“Over the past few months, American producers have significantly expanded LNG shipments to our allies, establishing Europe as the top U.S. LNG export destination,” Sommers said. “With effective policies on both sides of the Atlantic, we could do even more to support Europe’s long-term energy security and reduce their reliance on Russian energy.”

Reconciling with climate strategy

The creation of new fossil fuel infrastructure might seem difficult to square with pledges by both the European Union and the U.S. to move toward a carbon-neutral future.

However, Biden and von der Leyen on Friday reiterated their commitment to climate pledges and said that new LNG facilities will be constructed in a way that will allow them to be converted for a transition to hydrogen-based power.

In a statement, the White House said, “The United States and the European Commission will undertake efforts to reduce the greenhouse gas intensity of all new LNG infrastructure and associated pipelines, including through using clean energy to power onsite operations, reducing methane leakage, and building clean and renewable hydrogen-ready infrastructure.”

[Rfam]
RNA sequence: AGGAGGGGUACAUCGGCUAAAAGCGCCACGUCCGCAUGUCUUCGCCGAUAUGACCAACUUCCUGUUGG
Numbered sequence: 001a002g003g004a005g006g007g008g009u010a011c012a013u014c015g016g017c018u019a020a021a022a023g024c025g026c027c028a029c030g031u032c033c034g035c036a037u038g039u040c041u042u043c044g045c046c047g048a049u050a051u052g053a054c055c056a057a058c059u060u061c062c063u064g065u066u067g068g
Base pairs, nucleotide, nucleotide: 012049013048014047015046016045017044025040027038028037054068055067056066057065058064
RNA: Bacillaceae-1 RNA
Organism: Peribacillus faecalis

The U.S. and the European Commission also indicated that Europe, with U.S. assistance, will take other steps to reduce reliance on Russian gas, including reducing demand by bringing more renewable power resources online.


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EU Negotiators Agree on Landmark Law to Curb Big Tech

Negotiators from the European Parliament and EU member states agreed Thursday on a landmark law to curb the market dominance of U.S. big tech giants such as Google, Meta, Amazon and Apple.

Meeting in Brussels, the lawmakers nailed down a long list of do’s and don’ts that will single out the world’s most iconic web giants as internet “gatekeepers” subject to special rules.